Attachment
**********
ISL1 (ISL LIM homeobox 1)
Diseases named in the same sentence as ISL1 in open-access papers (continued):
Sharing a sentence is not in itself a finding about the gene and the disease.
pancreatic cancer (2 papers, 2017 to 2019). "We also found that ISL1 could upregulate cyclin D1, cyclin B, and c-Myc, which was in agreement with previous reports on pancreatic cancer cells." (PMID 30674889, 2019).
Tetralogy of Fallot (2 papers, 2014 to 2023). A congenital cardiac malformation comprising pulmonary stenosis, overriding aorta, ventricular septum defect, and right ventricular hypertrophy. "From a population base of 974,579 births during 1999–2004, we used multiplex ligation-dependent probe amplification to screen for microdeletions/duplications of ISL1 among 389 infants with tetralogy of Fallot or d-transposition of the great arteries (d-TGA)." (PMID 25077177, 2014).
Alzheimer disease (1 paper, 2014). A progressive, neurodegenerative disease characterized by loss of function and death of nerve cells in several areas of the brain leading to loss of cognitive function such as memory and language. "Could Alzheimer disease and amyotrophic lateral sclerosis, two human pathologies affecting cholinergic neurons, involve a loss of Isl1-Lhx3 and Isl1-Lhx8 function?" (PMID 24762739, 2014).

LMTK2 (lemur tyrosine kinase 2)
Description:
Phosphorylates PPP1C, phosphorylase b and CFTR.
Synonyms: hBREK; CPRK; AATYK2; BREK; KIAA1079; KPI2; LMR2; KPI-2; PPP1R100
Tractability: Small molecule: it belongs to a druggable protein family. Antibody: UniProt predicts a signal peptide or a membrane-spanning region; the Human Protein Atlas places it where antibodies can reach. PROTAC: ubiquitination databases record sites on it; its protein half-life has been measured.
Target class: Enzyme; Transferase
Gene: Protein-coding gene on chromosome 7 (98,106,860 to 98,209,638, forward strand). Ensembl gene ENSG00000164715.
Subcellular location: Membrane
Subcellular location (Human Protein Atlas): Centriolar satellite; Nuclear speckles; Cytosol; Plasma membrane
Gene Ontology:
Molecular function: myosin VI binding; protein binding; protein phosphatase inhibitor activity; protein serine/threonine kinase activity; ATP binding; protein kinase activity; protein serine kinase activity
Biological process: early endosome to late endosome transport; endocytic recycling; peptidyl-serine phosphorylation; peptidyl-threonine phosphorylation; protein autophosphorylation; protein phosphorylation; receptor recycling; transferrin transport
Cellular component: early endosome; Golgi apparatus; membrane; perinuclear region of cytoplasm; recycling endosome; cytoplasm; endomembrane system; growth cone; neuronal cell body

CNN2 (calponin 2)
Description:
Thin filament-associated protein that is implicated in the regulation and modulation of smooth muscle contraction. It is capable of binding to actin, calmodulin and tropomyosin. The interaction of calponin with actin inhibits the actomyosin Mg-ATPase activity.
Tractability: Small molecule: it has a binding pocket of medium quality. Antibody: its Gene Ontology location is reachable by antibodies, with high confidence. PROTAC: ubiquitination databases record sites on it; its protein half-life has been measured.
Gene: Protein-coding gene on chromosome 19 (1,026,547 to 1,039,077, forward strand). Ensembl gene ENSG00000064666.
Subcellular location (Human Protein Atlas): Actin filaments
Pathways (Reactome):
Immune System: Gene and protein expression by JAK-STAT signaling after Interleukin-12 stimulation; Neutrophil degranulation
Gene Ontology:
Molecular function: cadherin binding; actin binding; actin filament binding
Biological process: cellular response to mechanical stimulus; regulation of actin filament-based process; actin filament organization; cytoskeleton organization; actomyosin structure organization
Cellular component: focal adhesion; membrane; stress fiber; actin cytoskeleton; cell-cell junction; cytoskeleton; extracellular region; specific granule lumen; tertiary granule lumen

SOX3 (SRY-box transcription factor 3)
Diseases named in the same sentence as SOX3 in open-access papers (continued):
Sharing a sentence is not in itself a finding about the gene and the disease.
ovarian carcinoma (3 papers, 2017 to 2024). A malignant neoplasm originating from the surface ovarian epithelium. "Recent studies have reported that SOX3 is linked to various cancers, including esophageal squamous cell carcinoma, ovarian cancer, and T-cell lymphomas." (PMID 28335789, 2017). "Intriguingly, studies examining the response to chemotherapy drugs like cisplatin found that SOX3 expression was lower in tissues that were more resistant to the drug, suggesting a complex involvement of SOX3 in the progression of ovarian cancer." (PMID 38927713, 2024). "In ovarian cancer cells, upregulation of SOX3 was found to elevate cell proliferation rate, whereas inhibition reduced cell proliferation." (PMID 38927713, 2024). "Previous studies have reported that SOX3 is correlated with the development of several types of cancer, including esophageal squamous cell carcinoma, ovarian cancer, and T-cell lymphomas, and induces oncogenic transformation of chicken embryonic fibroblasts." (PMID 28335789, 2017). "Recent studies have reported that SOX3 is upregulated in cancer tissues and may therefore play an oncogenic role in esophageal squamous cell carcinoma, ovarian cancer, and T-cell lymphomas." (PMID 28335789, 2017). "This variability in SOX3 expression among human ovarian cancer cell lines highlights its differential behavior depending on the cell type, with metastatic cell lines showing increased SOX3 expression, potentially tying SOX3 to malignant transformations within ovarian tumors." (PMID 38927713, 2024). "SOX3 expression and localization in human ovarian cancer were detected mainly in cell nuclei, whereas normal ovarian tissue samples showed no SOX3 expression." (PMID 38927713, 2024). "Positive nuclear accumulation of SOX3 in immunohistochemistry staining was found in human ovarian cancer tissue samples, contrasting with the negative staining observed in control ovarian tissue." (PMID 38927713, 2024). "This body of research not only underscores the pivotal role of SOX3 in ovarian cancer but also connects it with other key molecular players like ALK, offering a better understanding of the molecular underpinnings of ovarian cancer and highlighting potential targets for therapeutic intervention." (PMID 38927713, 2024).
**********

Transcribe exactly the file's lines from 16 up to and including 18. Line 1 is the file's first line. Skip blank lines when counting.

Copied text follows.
Gene Ontology:
Molecular function: myosin VI binding; protein binding; protein phosphatase inhibitor activity; protein serine/threonine kinase activity; ATP binding; protein kinase activity; protein serine kinase activity
Biological process: early endosome to late endosome transport; endocytic recycling; peptidyl-serine phosphorylation; peptidyl-threonine phosphorylation; protein autophosphorylation; protein phosphorylation; receptor recycling; transferrin transport